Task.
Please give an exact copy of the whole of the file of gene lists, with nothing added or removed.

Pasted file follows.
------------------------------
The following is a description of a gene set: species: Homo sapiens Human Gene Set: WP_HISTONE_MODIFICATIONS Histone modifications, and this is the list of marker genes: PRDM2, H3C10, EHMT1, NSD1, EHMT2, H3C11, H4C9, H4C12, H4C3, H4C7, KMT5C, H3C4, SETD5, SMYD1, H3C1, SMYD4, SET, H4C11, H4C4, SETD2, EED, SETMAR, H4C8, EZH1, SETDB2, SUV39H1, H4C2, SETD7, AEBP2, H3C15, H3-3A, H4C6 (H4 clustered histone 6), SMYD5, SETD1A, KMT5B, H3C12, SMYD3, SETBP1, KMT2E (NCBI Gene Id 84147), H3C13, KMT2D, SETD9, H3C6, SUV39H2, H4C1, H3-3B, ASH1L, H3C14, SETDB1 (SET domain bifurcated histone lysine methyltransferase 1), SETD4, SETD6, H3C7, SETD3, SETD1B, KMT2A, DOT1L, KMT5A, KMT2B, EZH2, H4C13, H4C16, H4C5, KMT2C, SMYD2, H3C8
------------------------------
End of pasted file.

The following is a description of a gene set: species: Homo sapiens Human Gene Set: WP_HISTONE_MODIFICATIONS Histone modifications, and this is the list of marker genes: PRDM2, H3C10, EHMT1, NSD1, EHMT2, H3C11, H4C9, H4C12, H4C3, H4C7, KMT5C, H3C4, SETD5, SMYD1, H3C1, SMYD4, SET, H4C11, H4C4, SETD2, EED, SETMAR, H4C8, EZH1, SETDB2, SUV39H1, H4C2, SETD7, AEBP2, H3C15, H3-3A, H4C6 (H4 clustered histone 6), SMYD5, SETD1A, KMT5B, H3C12, SMYD3, SETBP1, KMT2E (NCBI Gene Id 84147), H3C13, KMT2D, SETD9, H3C6, SUV39H2, H4C1, H3-3B, ASH1L, H3C14, SETDB1 (SET domain bifurcated histone lysine methyltransferase 1), SETD4, SETD6, H3C7, SETD3, SETD1B, KMT2A, DOT1L, KMT5A, KMT2B, EZH2, H4C13, H4C16, H4C5, KMT2C, SMYD2, H3C8